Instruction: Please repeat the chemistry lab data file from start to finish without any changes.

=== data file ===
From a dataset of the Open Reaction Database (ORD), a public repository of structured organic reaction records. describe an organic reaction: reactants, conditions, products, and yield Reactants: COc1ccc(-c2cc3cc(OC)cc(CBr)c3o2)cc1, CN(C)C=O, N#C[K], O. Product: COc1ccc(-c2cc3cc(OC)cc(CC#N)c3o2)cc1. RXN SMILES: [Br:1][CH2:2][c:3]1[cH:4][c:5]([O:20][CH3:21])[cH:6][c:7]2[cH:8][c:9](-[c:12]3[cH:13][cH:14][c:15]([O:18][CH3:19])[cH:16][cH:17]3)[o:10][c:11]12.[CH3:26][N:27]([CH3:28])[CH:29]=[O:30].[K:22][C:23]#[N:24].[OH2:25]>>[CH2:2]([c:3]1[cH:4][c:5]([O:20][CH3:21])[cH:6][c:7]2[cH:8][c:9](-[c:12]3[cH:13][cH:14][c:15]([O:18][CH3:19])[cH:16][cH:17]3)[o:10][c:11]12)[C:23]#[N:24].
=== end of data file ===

From a dataset of the Open Reaction Database (ORD), a public repository of structured organic reaction records. describe an organic reaction: reactants, conditions, products, and yield Reactants: COc1ccc(-c2cc3cc(OC)cc(CBr)c3o2)cc1, CN(C)C=O, N#C[K], O. Product: COc1ccc(-c2cc3cc(OC)cc(CC#N)c3o2)cc1. RXN SMILES: [Br:1][CH2:2][c:3]1[cH:4][c:5]([O:20][CH3:21])[cH:6][c:7]2[cH:8][c:9](-[c:12]3[cH:13][cH:14][c:15]([O:18][CH3:19])[cH:16][cH:17]3)[o:10][c:11]12.[CH3:26][N:27]([CH3:28])[CH:29]=[O:30].[K:22][C:23]#[N:24].[OH2:25]>>[CH2:2]([c:3]1[cH:4][c:5]([O:20][CH3:21])[cH:6][c:7]2[cH:8][c:9](-[c:12]3[cH:13][cH:14][c:15]([O:18][CH3:19])[cH:16][cH:17]3)[o:10][c:11]12)[C:23]#[N:24].